(Kaiser-Jubiläum-Jubelwalzer) Kaiser-Jubiläum Jubelwalzer is a waltz composed by Johann Strauss II in 1888 to commemorate the fortieth anniversary of the accession to throne of his monarch, Emperor Franz Josef who commisioned the waltz in order to celebrate the progress of Vienna and the prosperity of Austria and its colonies in the Balkan. Throughout the festivites on 2 December 1888, the Emperor also organised various humanitarian and charitable acts for the benefit of his people. ...more on Wikipedia about "Kaiser-Jubiläum-Jubelwalzer"
Kaiser-Walzer op. 437 (Emperor Waltz) is a waltz composed by Johann Strauss II in 1889. The famous waltz was originally titled 'Hand in Hand' and was intended as a toast made in August of that year by Austrian emperor Franz Josef on the occasion of his visit to the German Kaiser Wilhelm II where it was symbolic as a 'toast of friendship' extended by Austria to Germany. ...more on Wikipedia about "Kaiser-Walzer"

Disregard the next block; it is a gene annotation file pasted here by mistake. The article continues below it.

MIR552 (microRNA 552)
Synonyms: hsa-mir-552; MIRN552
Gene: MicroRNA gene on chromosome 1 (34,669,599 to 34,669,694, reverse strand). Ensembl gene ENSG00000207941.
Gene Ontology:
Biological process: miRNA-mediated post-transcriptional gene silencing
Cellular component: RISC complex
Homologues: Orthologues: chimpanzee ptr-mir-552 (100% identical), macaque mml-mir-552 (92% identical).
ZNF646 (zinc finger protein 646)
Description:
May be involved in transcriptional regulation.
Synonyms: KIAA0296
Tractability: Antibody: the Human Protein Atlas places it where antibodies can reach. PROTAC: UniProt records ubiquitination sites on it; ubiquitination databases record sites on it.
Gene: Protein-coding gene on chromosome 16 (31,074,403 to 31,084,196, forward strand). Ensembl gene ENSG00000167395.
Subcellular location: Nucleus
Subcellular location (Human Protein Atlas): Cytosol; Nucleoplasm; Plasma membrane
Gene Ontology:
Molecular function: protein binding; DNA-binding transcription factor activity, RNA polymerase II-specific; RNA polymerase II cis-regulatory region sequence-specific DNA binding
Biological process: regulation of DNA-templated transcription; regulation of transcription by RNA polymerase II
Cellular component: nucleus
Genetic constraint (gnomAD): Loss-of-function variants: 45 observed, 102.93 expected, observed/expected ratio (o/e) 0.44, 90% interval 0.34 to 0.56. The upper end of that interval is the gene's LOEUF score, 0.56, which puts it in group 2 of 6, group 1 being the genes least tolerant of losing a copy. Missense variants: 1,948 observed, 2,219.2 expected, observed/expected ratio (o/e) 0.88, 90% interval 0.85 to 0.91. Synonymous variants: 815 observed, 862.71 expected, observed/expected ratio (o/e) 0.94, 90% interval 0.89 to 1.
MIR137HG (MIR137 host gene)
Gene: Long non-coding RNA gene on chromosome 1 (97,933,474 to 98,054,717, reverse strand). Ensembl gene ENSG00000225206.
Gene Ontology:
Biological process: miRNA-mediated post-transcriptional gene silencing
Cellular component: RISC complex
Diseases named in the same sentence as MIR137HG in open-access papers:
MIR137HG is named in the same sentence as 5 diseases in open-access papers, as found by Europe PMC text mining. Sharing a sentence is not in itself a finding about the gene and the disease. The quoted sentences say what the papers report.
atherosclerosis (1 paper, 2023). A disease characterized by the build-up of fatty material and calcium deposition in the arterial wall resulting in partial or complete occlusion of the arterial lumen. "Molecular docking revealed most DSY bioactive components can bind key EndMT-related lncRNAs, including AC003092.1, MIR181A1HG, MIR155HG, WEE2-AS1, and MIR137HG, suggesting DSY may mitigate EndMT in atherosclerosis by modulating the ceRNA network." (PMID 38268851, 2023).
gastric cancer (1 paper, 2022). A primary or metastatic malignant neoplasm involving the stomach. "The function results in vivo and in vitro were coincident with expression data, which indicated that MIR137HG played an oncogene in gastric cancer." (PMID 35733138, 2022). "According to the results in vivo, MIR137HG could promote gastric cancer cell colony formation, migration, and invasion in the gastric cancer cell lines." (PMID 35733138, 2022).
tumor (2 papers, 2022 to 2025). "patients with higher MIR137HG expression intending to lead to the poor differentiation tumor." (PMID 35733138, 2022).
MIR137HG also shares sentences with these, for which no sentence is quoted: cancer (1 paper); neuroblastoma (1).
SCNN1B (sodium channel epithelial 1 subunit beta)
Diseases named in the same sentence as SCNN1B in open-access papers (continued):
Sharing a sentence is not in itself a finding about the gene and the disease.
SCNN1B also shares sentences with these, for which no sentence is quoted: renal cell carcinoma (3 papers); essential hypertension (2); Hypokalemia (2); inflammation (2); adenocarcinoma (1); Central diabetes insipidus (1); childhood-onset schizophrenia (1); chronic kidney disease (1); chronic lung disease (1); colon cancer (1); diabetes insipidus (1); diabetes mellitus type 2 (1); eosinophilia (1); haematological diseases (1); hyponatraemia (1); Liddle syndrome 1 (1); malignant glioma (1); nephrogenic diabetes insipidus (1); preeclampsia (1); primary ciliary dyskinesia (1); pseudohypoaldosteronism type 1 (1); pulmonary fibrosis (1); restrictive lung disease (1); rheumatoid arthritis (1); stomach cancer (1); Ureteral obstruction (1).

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Karnevalsbotschafter (Carnival's Ambassador) op. 270 is a waltz composed by Johann Strauss II in the autumn of 1862. Incidentally, it was also written during Strauss' honeymoon with his first wife Henrietta Treffz in Venice. It was first performed at the 50th anniversary celebration of the Vienna's Gesellschaft der Musikfreunde (Society of Friends of Music in Vienna) at the 'Sperl' dance hall on 11 November 1862 and also at a soirée there on 22 November. The title may be alluded to Strauss himself, as a 'carnival ambassador' to Venice having accomplished the year's Fasching festivity commitments in Vienna. Unsurprisingly for him in Venice, although his wife had intended the honeymoon as a complete rest for him, he found himself duly inspired to pen this lovely waltz in a period of great personal happiness. ...more on Wikipedia about "Karnevalsbotschafter"